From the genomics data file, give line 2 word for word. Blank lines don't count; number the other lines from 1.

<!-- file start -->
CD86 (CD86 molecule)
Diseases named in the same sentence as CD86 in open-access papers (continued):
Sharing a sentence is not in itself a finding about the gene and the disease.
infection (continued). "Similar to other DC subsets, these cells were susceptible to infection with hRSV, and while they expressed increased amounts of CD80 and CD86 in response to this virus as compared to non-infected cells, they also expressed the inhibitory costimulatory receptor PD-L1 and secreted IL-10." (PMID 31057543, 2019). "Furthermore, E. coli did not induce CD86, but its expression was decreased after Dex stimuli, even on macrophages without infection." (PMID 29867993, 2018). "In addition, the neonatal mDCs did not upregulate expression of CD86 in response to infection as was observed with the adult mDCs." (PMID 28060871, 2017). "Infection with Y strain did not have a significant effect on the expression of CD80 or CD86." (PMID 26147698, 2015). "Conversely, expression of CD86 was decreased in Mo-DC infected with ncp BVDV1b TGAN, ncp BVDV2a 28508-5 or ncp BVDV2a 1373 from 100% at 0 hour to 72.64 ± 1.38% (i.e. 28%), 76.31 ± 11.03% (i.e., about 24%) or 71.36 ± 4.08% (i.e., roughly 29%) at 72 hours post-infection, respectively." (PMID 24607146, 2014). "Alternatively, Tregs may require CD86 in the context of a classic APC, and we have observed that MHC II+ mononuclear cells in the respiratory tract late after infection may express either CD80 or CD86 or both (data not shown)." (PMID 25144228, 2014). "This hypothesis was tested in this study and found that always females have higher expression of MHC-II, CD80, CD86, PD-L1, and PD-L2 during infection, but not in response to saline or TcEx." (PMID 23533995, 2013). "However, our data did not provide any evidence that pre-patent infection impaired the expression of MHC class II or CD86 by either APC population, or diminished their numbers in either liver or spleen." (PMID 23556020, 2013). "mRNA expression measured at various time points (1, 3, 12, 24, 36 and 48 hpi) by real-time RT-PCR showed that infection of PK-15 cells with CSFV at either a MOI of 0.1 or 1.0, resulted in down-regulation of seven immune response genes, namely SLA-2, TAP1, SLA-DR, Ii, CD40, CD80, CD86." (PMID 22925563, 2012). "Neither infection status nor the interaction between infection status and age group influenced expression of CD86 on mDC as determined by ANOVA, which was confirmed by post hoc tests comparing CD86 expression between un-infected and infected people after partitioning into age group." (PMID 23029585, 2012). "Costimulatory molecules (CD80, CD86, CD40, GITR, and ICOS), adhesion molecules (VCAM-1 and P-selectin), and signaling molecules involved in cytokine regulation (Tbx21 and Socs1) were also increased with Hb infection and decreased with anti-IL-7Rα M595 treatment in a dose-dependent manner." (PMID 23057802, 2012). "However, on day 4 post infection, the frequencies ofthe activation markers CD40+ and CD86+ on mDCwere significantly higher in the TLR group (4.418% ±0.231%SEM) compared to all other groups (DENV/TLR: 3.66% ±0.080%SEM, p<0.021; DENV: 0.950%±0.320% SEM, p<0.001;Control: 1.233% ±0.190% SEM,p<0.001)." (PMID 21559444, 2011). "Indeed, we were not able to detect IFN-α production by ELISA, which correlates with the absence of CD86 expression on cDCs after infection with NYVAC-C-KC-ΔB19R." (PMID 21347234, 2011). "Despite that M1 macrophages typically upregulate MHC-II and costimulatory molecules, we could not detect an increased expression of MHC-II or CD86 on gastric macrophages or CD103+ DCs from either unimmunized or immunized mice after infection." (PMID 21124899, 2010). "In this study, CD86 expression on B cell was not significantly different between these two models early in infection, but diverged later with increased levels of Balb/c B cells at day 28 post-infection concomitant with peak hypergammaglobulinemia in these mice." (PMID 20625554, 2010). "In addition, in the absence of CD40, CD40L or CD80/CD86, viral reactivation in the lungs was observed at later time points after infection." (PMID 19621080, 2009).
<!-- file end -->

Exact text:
Diseases named in the same sentence as CD86 in open-access papers (continued):